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Community Connections: News and Notes from Human Resources

Community Connections: News and Notes from Human Resources.

Healthy "U" May/June Newsletter

Ways Giving is Good For You
by Nancy Gillece '81, Vice President, Institutional Advancement

Did you know that volunteering, supporting a non-profit or engaging in a random act of kindness is good for your health? While "doing good" may bring a smile to your face, there are also long-term benefits to your physical health.

According to recent studies, volunteering can actually add years to your life. Elizabeth Lightfoot, Ph.D., an associate professor at the University Of Minnesota School Of Social Work, found that any type or amount of volunteer work had an impact on longevity. So your good deed can add years to your life. Even high school students saw a drop in their cholesterol levels after volunteering with young children once a week for two months.

When volunteering or helping others, the brain produces a mood-elevating neurotransmitter, dopamine, providing a "helper's high". The more you do, the better you feel. According to the research, as you do nice things, people will respond positively and you will feel better. Similarly, those suffering from chronic pain felt relief when they were helping others. When individuals suffering from multiple sclerosis offered emotional support to other MS sufferers by phone, the helpers were less likely to develop depression and anxiety.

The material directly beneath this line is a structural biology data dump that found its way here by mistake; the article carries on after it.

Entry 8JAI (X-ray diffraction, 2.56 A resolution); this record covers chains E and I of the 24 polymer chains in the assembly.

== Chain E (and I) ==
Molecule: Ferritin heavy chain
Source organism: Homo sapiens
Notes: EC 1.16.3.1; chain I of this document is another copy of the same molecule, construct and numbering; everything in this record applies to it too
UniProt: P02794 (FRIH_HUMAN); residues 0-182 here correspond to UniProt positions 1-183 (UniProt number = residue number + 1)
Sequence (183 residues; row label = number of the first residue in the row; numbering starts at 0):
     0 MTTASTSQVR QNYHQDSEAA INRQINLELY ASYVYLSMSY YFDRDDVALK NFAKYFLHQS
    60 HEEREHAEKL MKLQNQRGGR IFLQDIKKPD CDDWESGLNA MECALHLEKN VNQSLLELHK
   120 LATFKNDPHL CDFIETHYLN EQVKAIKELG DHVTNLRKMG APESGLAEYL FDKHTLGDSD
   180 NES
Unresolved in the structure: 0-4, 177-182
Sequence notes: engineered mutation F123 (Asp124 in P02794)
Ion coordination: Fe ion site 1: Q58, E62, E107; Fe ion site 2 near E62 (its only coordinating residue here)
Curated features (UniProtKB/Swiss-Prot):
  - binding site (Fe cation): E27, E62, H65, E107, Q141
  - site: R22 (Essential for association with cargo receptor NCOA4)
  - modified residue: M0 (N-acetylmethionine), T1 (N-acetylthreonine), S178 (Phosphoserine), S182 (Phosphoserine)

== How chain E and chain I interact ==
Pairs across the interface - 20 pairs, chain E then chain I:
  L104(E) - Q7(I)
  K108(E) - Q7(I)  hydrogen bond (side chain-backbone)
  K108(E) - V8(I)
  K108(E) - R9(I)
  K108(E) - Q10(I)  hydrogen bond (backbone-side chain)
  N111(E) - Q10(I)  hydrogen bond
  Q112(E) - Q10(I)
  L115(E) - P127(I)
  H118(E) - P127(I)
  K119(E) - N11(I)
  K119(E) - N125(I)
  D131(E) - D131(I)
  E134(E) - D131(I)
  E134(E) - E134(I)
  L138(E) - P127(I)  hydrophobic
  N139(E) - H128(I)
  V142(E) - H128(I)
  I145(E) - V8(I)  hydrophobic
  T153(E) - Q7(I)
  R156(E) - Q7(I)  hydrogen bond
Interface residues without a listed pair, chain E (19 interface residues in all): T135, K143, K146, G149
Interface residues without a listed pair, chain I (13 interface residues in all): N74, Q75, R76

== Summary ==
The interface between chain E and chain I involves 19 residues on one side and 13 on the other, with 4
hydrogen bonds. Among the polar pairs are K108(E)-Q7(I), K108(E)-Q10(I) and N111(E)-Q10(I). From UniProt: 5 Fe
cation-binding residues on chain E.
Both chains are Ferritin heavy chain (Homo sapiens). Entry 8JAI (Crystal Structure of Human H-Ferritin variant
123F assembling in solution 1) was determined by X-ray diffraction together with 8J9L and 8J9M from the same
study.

Philanthropy or giving in any form is an intentional activity - researchers found that 40% of our happiness is related to intentional activities. Helping others is at the top of the list for intentional activities. This can be a simple neighborly act, making a donation to a worthy cause, running a race to support a fund-raising campaign or serving on a non-profit board. Any and all of these activities stimulates the dopamine, elevating our mood and reducing depression.

Giving back is one of the easiest ways to get in shape. The earlier we start, the better off we’ll be - for ourselves and others.

Attention Faculty and Staff:
If you are interested in being a part of a group that will meet monthly to explore contemplative and meditation practices for personal and professional growth, please contact Beth O'Malley.

Mindfulness Meditation and Relaxation
Mindfulness Meditation and Relaxation is held Monday and Thursday afternoons 12:15-12:45 pm in the Meditation and Prayer Room, Chapel basement.

Weekly Chapel Services
All are welcome, Wednesday afternoons, 12:30-12:55 pm.

Yoga Classes
Free yoga classes sponsored by Sol Yoga will return in the fall.


Hood College Office of Human Resources
401 Rosemont Ave.
Frederick, Maryland 21701
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